We quantified the sources of HIV incidence arising among stable couples in sub-Saharan Africa using a cohort-type mathematical model parameterized by nationally representative data. Uncertainty and sensitivity analyses were incorporated.
HIV incidence arising among stable concordant HIV-negative couples contribute each year, on average, 29.4% of total HIV incidence; of those, 22.5% (range: 11.1%-39.8%) are infections acquired by one of the partners from sources external to the couple, less than 1% are infections acquired by both partners from external sources within a year and 6.8% (range: 3.6%-11.6%) are transmissions to the uninfected partner in the couple in less than a year after the other partner acquired the infection from an external source. The mean contribution of stable HIV sero-discordant couples to total HIV incidence is 30.4%, with most of those, 29.7% (range: 9.1%-47.9%), being due to HIV transmissions from the infected to the uninfected partner within the couple. The remaining incidence, 40.2% (range: 23.7%-64.6%), occurs among persons not in stable couples.
Close to two-thirds of total HIV incidence in sub-Saharan Africa occur among stable couples; however, only half of this incidence is attributed to HIV transmissions from the infected to the uninfected partner in the couple. The remaining incidence is acquired through extra-partner sex. Substantial reductions in HIV incidence can be achieved only through a prevention approach that targets all modes of HIV exposure among stable couples and among individuals not in stable couples.
stable couples, sources of infection, HIV incidence, Sub-Saharan Africa, demographic and health surveys, mathematical model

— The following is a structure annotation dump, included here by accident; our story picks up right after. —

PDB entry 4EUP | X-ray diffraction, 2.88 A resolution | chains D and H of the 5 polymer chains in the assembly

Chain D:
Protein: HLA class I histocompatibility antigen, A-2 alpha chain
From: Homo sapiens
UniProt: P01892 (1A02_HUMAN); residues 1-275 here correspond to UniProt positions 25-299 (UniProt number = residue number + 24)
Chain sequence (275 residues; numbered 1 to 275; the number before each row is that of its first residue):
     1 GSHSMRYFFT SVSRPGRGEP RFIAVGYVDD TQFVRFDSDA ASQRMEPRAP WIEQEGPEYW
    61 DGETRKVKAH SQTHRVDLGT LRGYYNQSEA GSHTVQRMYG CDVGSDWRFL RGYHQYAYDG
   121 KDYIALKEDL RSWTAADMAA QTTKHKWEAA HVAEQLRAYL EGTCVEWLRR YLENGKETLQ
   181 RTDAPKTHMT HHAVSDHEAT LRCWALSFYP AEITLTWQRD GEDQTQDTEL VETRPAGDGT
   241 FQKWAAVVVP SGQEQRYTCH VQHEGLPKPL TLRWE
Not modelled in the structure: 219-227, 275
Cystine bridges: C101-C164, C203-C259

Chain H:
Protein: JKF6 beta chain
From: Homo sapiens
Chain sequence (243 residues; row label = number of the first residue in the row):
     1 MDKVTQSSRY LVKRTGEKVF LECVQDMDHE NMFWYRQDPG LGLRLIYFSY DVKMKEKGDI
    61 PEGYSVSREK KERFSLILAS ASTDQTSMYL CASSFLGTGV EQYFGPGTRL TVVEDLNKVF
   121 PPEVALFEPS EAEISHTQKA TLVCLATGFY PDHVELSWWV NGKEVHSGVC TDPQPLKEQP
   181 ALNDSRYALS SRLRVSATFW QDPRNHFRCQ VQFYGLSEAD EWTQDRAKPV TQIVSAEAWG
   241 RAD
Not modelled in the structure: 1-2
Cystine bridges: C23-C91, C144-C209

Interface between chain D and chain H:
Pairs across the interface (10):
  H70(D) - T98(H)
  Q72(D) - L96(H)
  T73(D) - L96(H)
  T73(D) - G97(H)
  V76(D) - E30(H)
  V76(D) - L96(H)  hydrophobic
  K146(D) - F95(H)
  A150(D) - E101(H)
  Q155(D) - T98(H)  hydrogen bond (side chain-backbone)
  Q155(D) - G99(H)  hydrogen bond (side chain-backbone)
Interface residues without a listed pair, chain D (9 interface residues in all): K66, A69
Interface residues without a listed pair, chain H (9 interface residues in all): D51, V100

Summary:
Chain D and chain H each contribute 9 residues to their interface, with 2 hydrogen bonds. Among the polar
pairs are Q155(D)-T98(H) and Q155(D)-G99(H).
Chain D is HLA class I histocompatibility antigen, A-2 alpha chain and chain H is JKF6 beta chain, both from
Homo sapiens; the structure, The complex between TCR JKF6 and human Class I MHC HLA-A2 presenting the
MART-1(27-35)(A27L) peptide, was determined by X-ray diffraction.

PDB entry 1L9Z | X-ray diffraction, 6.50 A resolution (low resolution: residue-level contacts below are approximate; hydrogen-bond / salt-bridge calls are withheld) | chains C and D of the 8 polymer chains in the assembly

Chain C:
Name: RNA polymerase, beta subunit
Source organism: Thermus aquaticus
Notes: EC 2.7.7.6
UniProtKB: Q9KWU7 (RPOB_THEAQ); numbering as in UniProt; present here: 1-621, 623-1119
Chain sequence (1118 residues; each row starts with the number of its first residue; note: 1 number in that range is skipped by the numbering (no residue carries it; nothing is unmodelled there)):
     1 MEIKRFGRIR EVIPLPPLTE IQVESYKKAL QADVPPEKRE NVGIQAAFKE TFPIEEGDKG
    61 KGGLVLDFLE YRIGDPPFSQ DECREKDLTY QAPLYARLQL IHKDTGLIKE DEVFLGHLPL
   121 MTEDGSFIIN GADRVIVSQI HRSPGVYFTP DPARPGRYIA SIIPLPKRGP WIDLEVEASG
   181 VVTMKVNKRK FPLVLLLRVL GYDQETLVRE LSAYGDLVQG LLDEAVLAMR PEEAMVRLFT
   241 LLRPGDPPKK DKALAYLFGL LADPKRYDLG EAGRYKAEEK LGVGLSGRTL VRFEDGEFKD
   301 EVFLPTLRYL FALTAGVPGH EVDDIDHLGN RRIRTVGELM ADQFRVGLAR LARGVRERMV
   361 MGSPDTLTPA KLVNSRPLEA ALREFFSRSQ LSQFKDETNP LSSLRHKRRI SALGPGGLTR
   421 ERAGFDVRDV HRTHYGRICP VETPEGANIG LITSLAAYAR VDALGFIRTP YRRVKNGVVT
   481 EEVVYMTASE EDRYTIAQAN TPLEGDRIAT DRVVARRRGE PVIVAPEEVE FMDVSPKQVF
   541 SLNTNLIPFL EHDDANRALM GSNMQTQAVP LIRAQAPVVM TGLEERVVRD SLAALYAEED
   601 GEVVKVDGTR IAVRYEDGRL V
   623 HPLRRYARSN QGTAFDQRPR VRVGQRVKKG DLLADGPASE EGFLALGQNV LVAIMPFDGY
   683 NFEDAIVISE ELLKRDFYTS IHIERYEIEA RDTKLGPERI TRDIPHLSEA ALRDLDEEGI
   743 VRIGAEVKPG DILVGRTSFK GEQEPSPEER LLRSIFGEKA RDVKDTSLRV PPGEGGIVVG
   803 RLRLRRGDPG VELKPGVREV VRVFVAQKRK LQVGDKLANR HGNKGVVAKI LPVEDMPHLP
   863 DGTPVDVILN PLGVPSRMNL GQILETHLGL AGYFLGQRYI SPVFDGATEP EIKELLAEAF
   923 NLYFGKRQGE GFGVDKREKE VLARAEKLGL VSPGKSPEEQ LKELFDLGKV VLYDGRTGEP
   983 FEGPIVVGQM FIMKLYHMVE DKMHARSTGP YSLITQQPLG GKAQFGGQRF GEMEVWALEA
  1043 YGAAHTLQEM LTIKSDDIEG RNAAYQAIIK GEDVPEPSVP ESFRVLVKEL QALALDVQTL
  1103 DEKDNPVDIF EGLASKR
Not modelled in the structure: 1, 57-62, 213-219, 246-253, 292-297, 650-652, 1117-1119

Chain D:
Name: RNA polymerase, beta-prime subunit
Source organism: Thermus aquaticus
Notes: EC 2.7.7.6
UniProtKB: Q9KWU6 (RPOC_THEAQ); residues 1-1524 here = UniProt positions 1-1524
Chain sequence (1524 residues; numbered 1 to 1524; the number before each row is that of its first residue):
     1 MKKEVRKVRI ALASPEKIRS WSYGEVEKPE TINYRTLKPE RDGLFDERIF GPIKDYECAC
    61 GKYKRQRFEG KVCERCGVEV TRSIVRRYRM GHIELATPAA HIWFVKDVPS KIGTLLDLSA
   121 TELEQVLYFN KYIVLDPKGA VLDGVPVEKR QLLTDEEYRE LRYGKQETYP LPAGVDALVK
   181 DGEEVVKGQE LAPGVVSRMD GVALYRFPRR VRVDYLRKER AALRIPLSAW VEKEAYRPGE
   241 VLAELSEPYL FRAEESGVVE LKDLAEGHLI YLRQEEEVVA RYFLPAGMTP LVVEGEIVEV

Sources of HIV incidence among stable couples in sub-Saharan Africa
Hiam Chemaitelly,1 Susanne F Awad,1 James D Shelton,2 and Laith J Abu-Raddad§,1,3,4
The purpose of this study is to evaluate similarities and differences in gut bacterial measurements and stability in the microbial communities of three different types of samples that could be used to assess different niches of the gut microbiome: rectal swab, stool, and normal rectal mucosa samples. In swab-stool comparisons, there were substantial taxa differences with some taxa varying largely by sample type (e.g. Thermaceae), inter-individual subject variation (e.g. Desulfovibrionaceae), or by both sample type and participant (e.g. Enterobacteriaceae). Comparing all three sample types with whole-genome metagenome shotgun sequencing, swab samples were much closer to stool samples than mucosa samples although all KEGG functional Level 1 and Level 2 pathways were significantly different across all sample types (e.g. transcription and environmental adaptation). However, the individual signature of participants was also observed and was largely stable between two time points. Thus, we found that while the distribution of some taxa was associated with these different sampling techniques, other taxa largely reflected individual differences in the microbial community that were insensitive to sampling technique. There is substantial variability in the assessment of the gut microbial community according to the type of sample.
Inter-niche and inter-individual variation in gut microbial community assessment using stool, rectal swab, and mucosal samples
Roshonda B. Jones,#1 Xiangzhu Zhu,#2 Emili Moan,3 Harvey J. Murff,2 Reid M. Ness,4 Douglas L. Seidner,5 Shan Sun,1 Chang Yu,4 Qi Dai,2 Anthony A. Fodor,1 M. Andrea Azcarate-Peril,6 and Martha J. Shrubsolecorresponding author2